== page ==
I have successfully completed 15 graduate Physics courses, completing a B.S. in Physics only a year ago. As an undergraduate I found the topic very enlightening and intriguing because it aims to answer all of the underlying why questions that arise in nature. I really enjoyed Newtonian Physics (classical mechanics) the most during my undergraduate career because so many real world examples are used and explained (an easy stated example: dropping cargo from an airplane at a constant velocity from a designated height and needing it to land in a particular spot).    While I was in the Air Force I was a ground RADAR technician and found, in practicality, the importance of physics. While unknowing to me then, the very job I had was engineered by the top physicist of that time. The RADAR I worked on was old but ground breaking when it was first commissioned. I joined when I was 20 (so I had a couple of years of schooling completed prior to entering) and had not yet formally... read more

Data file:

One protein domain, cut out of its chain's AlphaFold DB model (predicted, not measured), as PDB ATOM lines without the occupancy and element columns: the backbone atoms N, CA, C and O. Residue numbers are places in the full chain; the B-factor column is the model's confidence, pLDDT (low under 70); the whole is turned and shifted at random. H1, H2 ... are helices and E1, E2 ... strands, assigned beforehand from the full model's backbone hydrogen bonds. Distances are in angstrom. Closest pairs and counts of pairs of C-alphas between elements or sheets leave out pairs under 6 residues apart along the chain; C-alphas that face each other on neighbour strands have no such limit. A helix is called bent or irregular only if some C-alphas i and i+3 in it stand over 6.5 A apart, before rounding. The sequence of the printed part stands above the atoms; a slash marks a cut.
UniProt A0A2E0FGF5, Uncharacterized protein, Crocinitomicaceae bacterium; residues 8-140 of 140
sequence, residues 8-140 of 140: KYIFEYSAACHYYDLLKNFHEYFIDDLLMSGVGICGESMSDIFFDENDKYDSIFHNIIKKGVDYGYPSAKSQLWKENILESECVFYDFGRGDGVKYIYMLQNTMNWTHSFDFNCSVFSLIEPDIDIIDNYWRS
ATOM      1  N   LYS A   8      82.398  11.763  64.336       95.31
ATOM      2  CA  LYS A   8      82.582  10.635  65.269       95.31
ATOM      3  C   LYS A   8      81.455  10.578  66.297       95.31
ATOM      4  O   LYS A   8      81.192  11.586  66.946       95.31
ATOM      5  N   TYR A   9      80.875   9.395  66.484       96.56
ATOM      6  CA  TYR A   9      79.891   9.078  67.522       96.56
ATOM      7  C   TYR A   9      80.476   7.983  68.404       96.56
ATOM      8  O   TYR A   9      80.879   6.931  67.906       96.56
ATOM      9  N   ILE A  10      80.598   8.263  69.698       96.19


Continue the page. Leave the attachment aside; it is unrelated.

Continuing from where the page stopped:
Critical reading can feel like a pretty nebulous topic, but there are specific skills that can be practiced to improve your understanding. One of the most basic skills is simply paraphrasing as you read through a passage. I did say "simply", but I realize that this does not always feel so simple. Still, with practice, paraphrasing can (and should) become second nature.   As you read through a passage, practice frequently rephrasing what you have read. Paraphrase every few sentences or even more often if the passage is particularly difficult. While you might imagine that this process will slow you down, in practice it can save you time. It is certainly faster than reaching the question section and realizing that you don't understand what you just read. Rereading the entire passage can make it difficult to finish the section in the given time.    Paraphrasing is not summarizing; paraphrasing is instead a way of clarifying what you just read... read more